Software-based floppy disc data separator
lists at softpres.org
Sat Jun 19 04:12:47 CDT 2010
On 19 Jun 2010, at 02:22, Chuck Guzis wrote:
> I agree with Fred--format varieties number in the thousands. There
> are some that I haven't managed to crack yet (lack of Rosetta stone
> mostly). For example, how about extracting documents in Hebrew from
> a Compugraphic typesetter floppy?
Yes, as I said to Fred, I think we have it easy in that regard because we are only dealing with personal computer formats, and are not doing file-level recovery. It is certainly the case that "secure" (verified) disk imaging is rather a different problem to meaningful information recovery.
> What no one realizes is that "computers" in the sense of "personal
> computers" are just the tip of the iceberg. While they may represent
Yes, I don't doubt that is the case. We are fortunate in that we don't tend to deal with file systems, and we don't deal with file formats. Dealing with personal computers means we can rely on emulators for that side of things. We're all about producing authentic disk images from the media into at least a form that is easier to backup (i.e. onto modern storage systems).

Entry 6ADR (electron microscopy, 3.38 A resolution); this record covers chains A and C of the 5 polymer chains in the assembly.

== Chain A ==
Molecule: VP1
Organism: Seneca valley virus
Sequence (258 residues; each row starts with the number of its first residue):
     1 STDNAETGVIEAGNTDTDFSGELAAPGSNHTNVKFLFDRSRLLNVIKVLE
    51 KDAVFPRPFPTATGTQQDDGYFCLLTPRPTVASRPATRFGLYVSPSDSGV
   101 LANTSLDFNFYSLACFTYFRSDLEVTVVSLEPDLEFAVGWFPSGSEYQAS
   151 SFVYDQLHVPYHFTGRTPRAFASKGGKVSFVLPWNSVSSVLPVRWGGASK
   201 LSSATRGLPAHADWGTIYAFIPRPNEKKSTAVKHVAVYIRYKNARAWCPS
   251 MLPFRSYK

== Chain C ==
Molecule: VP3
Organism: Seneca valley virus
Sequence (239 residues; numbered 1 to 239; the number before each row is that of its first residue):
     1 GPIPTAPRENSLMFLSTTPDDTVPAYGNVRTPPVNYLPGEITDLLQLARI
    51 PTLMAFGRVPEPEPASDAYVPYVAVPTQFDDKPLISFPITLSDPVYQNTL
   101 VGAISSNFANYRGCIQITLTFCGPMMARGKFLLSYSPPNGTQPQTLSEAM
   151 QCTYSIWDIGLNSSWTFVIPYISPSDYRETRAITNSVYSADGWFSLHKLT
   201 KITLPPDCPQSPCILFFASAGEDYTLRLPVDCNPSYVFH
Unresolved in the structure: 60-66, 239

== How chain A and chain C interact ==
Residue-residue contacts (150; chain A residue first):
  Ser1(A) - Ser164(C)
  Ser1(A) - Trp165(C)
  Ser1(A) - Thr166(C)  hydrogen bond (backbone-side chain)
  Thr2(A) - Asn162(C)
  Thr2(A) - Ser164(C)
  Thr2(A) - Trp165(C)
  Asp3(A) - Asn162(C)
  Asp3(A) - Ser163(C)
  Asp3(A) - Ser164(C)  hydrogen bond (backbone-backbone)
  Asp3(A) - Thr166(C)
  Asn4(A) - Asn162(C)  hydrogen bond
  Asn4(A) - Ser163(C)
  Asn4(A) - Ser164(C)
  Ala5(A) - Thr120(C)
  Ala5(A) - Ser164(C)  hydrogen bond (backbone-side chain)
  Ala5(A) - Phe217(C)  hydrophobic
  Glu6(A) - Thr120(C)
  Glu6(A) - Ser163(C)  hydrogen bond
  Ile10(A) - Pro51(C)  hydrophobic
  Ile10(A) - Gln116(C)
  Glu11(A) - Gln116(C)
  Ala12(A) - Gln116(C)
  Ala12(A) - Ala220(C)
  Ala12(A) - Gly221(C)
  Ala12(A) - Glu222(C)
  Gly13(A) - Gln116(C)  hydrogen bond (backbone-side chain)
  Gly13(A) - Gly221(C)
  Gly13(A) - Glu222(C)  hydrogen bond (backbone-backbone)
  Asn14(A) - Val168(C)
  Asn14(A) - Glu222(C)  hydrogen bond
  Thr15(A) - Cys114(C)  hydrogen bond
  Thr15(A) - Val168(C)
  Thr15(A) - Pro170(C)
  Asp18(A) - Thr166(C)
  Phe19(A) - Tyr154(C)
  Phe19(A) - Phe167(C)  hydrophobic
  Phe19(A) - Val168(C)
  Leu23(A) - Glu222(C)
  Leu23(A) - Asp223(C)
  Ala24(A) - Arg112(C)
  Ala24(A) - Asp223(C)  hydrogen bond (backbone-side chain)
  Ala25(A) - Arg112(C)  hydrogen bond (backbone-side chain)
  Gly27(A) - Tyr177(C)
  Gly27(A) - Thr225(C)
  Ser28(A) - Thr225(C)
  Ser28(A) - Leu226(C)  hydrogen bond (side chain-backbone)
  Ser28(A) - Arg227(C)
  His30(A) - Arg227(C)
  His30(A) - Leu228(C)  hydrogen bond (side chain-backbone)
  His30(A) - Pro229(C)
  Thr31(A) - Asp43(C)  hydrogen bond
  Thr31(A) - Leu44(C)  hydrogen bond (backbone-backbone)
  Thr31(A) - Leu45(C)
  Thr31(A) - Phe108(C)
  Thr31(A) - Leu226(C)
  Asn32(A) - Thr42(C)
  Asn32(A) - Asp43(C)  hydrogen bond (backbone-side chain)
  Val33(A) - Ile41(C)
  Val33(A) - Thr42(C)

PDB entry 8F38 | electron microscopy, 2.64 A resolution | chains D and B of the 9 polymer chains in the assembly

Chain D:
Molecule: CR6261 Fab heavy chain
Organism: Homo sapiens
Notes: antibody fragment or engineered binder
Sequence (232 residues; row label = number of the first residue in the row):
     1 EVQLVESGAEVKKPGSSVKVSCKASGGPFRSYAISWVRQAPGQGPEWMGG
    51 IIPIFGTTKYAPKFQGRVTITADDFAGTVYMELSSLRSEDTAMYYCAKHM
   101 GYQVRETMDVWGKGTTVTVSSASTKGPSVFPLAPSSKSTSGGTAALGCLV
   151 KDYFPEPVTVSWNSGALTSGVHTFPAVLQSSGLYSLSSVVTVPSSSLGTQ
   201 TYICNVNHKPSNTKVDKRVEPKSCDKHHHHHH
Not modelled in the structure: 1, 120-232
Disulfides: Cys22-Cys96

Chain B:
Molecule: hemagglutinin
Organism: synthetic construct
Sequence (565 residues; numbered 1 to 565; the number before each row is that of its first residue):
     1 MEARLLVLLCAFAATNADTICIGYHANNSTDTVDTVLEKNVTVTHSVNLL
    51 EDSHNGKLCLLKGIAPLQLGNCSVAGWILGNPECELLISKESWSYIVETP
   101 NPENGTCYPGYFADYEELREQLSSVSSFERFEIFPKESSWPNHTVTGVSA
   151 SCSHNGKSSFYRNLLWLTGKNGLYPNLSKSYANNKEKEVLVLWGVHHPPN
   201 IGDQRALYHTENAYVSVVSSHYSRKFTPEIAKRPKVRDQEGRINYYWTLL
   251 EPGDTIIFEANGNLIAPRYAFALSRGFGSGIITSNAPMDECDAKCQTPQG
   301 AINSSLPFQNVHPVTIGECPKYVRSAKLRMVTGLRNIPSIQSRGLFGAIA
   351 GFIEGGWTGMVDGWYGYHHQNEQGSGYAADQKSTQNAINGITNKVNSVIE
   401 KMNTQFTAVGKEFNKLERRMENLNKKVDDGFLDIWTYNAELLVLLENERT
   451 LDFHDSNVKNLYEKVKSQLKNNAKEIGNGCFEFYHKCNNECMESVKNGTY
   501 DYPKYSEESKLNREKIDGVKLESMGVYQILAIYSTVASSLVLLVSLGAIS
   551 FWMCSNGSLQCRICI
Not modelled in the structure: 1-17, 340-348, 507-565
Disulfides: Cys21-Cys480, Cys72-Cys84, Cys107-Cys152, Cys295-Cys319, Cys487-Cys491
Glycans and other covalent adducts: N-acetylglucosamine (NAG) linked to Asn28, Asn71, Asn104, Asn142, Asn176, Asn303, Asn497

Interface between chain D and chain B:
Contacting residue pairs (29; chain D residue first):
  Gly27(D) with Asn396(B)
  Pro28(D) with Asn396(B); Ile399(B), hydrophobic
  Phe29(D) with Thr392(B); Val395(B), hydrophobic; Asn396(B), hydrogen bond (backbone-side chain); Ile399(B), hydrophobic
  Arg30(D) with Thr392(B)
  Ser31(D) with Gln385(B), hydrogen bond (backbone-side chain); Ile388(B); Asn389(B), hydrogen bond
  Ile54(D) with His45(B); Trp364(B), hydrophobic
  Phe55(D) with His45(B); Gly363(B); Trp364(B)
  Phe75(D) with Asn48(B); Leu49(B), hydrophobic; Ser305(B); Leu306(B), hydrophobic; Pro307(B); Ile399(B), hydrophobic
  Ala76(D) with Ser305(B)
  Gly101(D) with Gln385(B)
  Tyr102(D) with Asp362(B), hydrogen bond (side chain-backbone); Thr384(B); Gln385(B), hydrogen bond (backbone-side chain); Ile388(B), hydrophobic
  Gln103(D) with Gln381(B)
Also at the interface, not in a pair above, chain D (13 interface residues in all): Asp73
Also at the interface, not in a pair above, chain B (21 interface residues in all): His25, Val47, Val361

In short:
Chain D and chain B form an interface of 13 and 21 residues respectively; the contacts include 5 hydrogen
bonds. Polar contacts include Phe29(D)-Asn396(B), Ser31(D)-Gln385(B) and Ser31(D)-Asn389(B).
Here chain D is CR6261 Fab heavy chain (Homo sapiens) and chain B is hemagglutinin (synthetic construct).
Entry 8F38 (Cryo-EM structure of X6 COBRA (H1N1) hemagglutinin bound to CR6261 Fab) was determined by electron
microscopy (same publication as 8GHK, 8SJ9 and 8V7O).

It's certainly nice to talk to people who do do that though! I don't envy you, but I'm sure it's interesting and gratifying work (?)
> the bulk of floppies in existence, they don't represent the variety
> of variations in filesystems, encodings or layouts. Most of the
> details of those dedicated systems (say, from someone's PBX) remain
> unknown to the current day. There are some people lurking who have
> knowledge of certain file formats (e.g. embroidery machines) who can
> assist in translating the data to something meaningful. But often,
> the best you can get is "this is what the machine does when you feed
> it this diskette".
> What complicates things even more is that very often, the equipment
> that created these things no longer exists in any form. You've got a
> disk and maybe, if you're very lucky, a photo of the system or a
> users' manual.
> If anyone wants to try their hand at it, I can send a time-domain
> (i.e. Catweasel) sample of a Lanier 32-sector M2FM (as best I can
> determine it) WP disk. You have only to figure out the character
> set, file system, floppy encoding and file format...
Nasty. Might as well be a cryptanalysist for that sort of thing! I wonder if some statistical-based analysis would help, but perhaps you are way ahead of me on that?
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